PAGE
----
The past may not be past, as William Faulkner once put it. But it sure seems to be leaving.
As I watched the broadcast of the Confederate battle flag being brought down from its post on the South Carolina State House grounds Friday morning, my thoughts went to Gen. Robert E. Lee, who surely would have raised a toast to this new day.
Yes, you read correctly.
The renowned general who surrendered the Confederate Army of Northern Virginia in 1865 was no fan of the flag after the war. Not only did he encourage his fellow Confederates to furl their flags, he didn't want any displayed at his funeral. None was.
Lee also opposed the building of memorials to Confederate soldiers, fearing that they would stir more division and resentment. Thus, we can infer that he would have been disappointed by the flag's resurrection in South Carolina and elsewhere. He was prescient in imagining the sort of divisiveness we've witnessed as relentless rebels stage heritage claims and others wave the banner as a symbol of racial hostility, if not hate.
Friday's ceremony in Columbia was brief, dignified and profoundly moving for the many gathered, as well as those watching from afar. Gov. Nikki Haley, surrounded by fellow officials and lawmakers, looked resplendent in a white suit that was reminiscent of a white flag offered in surrender and in peace. I don't mean the South's surrender to the North, or of the Sons of Confederate Veterans to the NAACP, which has fought for the lowering of the flag in South Carolina for more than 20 years.
It was the surrender of injured pride to the cause of the greater good. It was the sublimation of "I" for the liberation of "we."
South Carolina's better angels were tapped by the departing souls of nine people gunned down while praying in the historic Mother Emanuel Church not far from where the first shot of the Civil War was fired. Only silence can capture the totality of so much suffering, forgiveness, surrender, reconciliation and grace.
Adding to the layers of symbolism, it was Haley, an Indian-American and the first female governor of the state, who called for the flag to come down. Although she once supported the flag as a part of history, Haley recognized the urgency of its removal as so many others finally did. It may have been overdue, as critics who never take a vacation will say, but it is done.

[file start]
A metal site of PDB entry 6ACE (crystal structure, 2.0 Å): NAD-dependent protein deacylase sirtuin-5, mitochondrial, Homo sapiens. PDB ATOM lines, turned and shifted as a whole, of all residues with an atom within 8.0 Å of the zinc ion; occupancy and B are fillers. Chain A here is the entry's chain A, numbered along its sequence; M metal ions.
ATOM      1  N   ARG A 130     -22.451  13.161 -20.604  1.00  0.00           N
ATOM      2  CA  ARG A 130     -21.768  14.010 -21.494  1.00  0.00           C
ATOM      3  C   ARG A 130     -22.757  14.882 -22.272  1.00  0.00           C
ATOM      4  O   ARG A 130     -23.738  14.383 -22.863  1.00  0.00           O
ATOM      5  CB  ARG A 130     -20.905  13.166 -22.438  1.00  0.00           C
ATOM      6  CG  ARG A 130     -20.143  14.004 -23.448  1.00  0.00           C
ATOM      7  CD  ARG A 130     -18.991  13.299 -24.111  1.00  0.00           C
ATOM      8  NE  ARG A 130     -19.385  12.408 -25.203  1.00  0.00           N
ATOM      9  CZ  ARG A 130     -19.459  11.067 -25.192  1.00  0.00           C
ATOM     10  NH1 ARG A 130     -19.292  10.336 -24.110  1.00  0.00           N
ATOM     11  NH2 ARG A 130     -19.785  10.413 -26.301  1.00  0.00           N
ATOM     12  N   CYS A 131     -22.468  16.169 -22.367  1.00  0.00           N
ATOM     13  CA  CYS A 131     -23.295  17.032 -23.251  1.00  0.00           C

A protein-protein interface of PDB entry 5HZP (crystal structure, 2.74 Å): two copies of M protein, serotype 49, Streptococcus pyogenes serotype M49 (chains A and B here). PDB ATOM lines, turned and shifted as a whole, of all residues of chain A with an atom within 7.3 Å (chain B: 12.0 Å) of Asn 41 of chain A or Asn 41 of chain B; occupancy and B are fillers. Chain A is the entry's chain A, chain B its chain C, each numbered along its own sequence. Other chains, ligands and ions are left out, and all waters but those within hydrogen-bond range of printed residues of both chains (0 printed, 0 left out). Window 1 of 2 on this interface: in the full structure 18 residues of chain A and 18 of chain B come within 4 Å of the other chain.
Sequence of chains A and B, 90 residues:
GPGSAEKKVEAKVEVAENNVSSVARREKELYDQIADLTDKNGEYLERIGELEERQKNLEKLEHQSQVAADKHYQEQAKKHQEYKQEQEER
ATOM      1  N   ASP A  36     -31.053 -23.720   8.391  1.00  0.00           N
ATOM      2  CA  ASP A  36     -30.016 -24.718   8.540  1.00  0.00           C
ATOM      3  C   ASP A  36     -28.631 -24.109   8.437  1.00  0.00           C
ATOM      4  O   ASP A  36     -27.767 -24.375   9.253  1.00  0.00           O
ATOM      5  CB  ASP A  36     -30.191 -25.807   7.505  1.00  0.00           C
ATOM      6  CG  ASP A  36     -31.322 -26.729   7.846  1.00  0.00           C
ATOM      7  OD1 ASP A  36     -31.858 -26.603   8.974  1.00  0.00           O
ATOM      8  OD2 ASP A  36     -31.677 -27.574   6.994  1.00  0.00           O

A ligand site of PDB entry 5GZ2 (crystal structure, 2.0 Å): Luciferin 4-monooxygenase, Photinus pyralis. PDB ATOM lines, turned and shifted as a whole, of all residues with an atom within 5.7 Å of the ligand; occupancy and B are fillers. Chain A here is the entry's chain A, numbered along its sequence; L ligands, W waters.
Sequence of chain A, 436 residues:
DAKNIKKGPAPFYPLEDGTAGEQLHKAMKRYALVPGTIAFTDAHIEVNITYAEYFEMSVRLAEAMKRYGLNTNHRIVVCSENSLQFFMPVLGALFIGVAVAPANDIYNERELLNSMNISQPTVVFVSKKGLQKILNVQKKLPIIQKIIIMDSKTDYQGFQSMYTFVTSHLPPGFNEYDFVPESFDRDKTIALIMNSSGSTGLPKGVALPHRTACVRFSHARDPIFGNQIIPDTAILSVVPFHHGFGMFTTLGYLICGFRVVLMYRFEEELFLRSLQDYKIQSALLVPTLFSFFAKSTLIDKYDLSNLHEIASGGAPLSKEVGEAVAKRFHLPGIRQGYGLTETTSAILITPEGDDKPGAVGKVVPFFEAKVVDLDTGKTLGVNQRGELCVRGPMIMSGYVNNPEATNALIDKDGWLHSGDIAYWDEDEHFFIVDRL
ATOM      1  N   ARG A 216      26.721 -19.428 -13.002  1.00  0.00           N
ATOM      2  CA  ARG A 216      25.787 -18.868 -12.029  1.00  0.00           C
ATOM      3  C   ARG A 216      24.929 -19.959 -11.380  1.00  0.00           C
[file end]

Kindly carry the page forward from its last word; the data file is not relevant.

Personally, I have found an abundance of peace in this gesture. I know I'm not alone in having sometimes felt embarrassed to say I'm from South Carolina, especially knowing the eye-rolling that inevitably follows. Today, not so. Embarrassment has been displaced by pride in the unity and fellowship demonstrated these past few weeks. I am especially proud of my state's leaders, who asserted by their actions that we are, first, fellow Americans.
To non-South Carolinians, this may seem much ado about something that never should have been. As in, what took you so long? Or, why was the Confederate flag raised there in the first place? This is a rhetorical question because we know that it was put there in 1961 to protest the unraveling of Jim Crow. Though officially flown to celebrate the state's centennial, the flag was never lowered.
Ever since, it was an insistent, rippling reminder to all who passed that South Carolina "officially" preferred the Old South, which did, in fact, include human bondage. As such, it was a symbolic codification of an attitude that can only be called racist. Its final insult was to wave above the casket bearing state Sen. Clementa Pinckney as his body was carried to the Capitol building one last time.
Effective Friday, the hell-no-we-ain't-fergettin' crowd no longer controls the message. Whether this symbolic gesture will have a lasting effect remains to be seen, but I predict it will.
Already, the University of South Carolina is busy creating a program modeled after the University of Mississippi's William Winter Institute for Racial Reconciliation. Susan Glisson, executive director of the Winter program, is meeting with USC officials later this month to explain how "The Welcome Table" template works to facilitate honest, productive conversations among blacks and whites at the local level.
The operative philosophy, says Glisson, is the politics of invitation rather than the politics of opposition. Perhaps when Glisson wraps up in South Carolina, she could visit the U.S. Congress.
In the meantime, may the Emanuel Nine rest in peace -- and long may the American flag wave.
Kathleen Parker, email@example.com.